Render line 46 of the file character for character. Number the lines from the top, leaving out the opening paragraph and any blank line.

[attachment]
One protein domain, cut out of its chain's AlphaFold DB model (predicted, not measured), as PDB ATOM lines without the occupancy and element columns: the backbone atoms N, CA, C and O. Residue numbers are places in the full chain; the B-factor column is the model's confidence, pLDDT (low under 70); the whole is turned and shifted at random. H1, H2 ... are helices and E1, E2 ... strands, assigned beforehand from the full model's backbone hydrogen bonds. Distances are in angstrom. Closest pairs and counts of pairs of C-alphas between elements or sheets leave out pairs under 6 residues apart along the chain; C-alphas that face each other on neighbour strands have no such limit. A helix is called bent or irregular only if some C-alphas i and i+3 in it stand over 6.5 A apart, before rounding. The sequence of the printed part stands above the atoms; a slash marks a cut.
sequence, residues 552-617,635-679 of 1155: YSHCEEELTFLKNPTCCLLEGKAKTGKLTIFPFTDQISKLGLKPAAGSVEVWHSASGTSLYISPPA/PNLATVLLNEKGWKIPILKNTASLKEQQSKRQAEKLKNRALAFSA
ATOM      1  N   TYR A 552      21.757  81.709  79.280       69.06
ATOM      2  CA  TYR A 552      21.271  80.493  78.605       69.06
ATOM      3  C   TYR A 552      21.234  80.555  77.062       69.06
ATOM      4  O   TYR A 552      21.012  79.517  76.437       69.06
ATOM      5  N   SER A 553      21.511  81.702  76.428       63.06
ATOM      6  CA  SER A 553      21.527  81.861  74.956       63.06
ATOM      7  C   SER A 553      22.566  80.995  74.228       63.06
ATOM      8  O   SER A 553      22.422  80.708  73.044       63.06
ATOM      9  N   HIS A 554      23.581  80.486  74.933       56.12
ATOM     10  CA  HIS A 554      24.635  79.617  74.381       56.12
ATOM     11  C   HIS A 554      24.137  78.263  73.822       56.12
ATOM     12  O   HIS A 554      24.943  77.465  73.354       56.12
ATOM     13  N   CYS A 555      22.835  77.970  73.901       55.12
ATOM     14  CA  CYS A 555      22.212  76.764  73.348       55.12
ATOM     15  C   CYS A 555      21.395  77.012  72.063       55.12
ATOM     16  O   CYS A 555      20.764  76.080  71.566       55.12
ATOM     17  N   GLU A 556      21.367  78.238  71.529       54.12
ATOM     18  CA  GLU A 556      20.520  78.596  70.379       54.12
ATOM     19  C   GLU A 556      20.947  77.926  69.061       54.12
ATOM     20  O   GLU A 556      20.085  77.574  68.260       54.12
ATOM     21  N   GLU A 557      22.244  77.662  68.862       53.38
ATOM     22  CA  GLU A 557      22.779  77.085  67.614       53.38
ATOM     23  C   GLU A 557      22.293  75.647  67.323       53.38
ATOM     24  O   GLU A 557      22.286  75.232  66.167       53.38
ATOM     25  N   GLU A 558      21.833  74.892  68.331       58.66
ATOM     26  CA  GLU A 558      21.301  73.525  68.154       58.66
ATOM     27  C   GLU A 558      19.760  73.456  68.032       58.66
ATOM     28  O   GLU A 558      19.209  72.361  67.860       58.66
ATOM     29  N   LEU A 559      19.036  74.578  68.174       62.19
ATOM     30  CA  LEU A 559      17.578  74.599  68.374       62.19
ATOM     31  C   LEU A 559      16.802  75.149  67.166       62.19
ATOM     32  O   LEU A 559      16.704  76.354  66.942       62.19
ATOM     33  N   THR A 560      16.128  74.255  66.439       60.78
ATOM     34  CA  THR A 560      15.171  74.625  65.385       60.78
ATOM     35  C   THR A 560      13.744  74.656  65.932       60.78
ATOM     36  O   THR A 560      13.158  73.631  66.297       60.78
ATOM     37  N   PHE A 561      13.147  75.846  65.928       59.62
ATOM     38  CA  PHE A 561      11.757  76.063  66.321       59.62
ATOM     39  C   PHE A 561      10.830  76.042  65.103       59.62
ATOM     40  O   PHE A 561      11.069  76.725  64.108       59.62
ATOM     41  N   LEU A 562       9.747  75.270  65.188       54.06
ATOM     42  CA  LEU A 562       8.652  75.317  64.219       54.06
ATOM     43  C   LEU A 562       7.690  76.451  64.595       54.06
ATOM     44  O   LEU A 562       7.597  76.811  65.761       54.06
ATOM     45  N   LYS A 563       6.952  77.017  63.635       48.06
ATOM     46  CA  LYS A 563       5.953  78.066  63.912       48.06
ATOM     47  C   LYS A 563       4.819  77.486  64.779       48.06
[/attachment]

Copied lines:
ATOM     45  N   LYS A 563       6.952  77.017  63.635       48.06